The acceptability or otherwise of euthanasia within a deontological framework can depend very much on the definitions contained within the premises of the argument. The argument that it is intrinsically wrong to ‘kill’ another (innocent) human being is an example. Whilst this may be accepted by most people as ‘self-evident’, it is currently accepted practice in the UK that withdrawing treatment from patients (passive euthanasia) is not the same as actively hastening the individual’s death (active euthanasia). Despite the fact that the outcomes are the same (the individual dies as the result of the action), one is seen as ‘killing’ but the other isn’t. One justification put forward to justify passive euthanasia is that the patient’s “right” not to be assaulted [by invasive medical treatment] in some way “trumps” the duty to continue living (Velleman,1992) however this does not change the fact that the individual dies as a result of a decision being made. As Beuchamp argues, the physician cannot ‘side-step’ responsibility for a patient in his care. The decision to withdraw or not to withdraw treatment is a conscious act with consequences known and understood by the individual making the decision therefore they cannot abnegate responsibility for the outcome (Beuchamp, 1996). If passive euthanasia cannot be justified on deontological grounds as morally different from active euthanasia - because of difficulties distinguishing ‘killing’ and ‘letting die’ - and the outcomes of the decision to passively euthanise could be to prolong suffering as a patient dies slowly from dehydration, surely this ‘half-way house’ is both morally repugnant and wholly unjustifiable.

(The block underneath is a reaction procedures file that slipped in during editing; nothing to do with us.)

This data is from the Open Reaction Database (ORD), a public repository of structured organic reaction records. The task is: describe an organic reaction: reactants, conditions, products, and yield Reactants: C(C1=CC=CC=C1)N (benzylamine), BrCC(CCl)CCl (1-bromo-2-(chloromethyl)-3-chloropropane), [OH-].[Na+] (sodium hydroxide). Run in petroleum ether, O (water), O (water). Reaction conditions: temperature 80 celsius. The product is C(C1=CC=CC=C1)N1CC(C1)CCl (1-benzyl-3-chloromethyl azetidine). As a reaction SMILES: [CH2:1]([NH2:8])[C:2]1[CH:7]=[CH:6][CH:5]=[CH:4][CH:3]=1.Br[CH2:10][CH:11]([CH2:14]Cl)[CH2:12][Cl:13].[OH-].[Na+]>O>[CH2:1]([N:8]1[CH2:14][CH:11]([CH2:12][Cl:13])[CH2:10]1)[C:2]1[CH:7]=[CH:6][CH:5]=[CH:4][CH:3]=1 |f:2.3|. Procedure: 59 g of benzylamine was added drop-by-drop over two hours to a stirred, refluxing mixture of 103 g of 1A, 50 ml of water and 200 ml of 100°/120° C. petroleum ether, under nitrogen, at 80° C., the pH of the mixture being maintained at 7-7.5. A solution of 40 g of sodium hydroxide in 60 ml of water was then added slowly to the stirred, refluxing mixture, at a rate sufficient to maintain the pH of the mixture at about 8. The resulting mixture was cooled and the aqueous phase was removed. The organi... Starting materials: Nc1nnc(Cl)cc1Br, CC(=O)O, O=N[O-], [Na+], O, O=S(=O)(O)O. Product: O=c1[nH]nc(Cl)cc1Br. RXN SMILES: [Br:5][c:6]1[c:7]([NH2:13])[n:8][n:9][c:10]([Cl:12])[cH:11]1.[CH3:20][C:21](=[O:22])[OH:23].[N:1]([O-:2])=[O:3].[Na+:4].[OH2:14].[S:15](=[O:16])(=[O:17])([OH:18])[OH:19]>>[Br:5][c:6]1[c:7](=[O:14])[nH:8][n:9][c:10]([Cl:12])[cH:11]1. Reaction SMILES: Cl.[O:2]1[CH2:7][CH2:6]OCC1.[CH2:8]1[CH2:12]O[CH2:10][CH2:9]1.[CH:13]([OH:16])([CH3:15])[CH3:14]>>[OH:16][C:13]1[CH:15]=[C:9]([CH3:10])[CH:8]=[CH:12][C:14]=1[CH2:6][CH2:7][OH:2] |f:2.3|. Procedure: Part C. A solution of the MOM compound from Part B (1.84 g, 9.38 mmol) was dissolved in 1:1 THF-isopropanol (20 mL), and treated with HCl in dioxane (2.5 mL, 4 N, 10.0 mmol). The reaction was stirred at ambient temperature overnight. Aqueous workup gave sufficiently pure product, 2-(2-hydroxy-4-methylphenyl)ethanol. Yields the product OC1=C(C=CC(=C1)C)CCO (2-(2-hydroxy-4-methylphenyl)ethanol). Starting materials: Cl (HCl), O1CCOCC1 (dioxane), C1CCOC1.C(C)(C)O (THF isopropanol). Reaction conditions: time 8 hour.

Having explained my objections to deontological arguments against euthanasia, I will now turn to the consequentialist view. There are a number of consequentialist arguments against euthanasia under any circumstances. The main objection being what is called ‘the slippery slope’ argument – that is that voluntary euthanasia would be a ‘slippery-slope’ ending in the social acceptance of involuntary euthanasia. Other concerns relate to the difficulty of ensuring ‘proper’ regulation if euthanasia were to be permitted in certain circumstances in addition, arguments have been made which propose that simply by granting the individual the option to die, this could quickly become an obligation to die. I will deal with each of these three arguments in turn.